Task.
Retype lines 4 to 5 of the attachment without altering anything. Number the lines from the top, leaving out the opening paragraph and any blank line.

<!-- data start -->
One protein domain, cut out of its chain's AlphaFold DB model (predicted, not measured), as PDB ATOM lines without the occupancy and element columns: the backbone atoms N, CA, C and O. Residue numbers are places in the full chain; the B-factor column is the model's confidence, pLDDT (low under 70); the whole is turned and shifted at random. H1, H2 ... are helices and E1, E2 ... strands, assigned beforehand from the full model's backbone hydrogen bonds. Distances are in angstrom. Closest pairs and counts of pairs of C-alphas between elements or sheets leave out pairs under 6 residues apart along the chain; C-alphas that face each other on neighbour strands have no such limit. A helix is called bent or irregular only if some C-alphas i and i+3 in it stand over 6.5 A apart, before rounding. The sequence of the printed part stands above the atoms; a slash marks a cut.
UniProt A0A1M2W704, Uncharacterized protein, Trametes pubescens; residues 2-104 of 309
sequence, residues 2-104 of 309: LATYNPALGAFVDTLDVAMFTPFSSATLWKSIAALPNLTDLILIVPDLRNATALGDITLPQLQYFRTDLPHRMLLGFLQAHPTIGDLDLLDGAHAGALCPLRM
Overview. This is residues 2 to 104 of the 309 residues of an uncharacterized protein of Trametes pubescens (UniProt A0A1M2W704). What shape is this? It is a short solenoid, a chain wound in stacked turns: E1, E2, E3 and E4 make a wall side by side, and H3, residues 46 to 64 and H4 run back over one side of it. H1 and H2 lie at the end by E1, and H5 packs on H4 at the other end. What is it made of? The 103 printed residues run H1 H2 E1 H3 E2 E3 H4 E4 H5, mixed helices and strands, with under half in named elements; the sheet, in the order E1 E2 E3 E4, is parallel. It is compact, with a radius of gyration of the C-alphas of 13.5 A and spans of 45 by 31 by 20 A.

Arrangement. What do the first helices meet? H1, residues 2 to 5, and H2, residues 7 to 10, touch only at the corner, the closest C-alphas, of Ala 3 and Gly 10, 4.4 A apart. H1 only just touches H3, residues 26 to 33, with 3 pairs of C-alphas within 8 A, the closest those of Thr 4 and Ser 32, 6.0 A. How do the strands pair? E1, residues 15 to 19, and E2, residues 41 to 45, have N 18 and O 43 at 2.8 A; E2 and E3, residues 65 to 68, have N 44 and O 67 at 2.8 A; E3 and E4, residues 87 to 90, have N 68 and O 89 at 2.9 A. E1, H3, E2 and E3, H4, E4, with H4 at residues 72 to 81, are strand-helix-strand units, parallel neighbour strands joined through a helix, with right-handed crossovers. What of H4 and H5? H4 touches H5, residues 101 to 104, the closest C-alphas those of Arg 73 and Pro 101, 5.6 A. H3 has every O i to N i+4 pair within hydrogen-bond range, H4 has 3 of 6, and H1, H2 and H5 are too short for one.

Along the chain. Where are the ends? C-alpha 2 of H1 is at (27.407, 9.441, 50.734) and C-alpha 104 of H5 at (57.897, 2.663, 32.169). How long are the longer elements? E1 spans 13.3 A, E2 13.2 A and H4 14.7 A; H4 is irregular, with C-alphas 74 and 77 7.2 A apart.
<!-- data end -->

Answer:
Arrangement. What do the first helices meet? H1, residues 2 to 5, and H2, residues 7 to 10, touch only at the corner, the closest C-alphas, of Ala 3 and Gly 10, 4.4 A apart. H1 only just touches H3, residues 26 to 33, with 3 pairs of C-alphas within 8 A, the closest those of Thr 4 and Ser 32, 6.0 A. How do the strands pair? E1, residues 15 to 19, and E2, residues 41 to 45, have N 18 and O 43 at 2.8 A; E2 and E3, residues 65 to 68, have N 44 and O 67 at 2.8 A; E3 and E4, residues 87 to 90, have N 68 and O 89 at 2.9 A. E1, H3, E2 and E3, H4, E4, with H4 at residues 72 to 81, are strand-helix-strand units, parallel neighbour strands joined through a helix, with right-handed crossovers. What of H4 and H5? H4 touches H5, residues 101 to 104, the closest C-alphas those of Arg 73 and Pro 101, 5.6 A. H3 has every O i to N i+4 pair within hydrogen-bond range, H4 has 3 of 6, and H1, H2 and H5 are too short for one.

Along the chain. Where are the ends? C-alpha 2 of H1 is at (27.407, 9.441, 50.734) and C-alpha 104 of H5 at (57.897, 2.663, 32.169). How long are the longer elements? E1 spans 13.3 A, E2 13.2 A and H4 14.7 A; H4 is irregular, with C-alphas 74 and 77 7.2 A apart.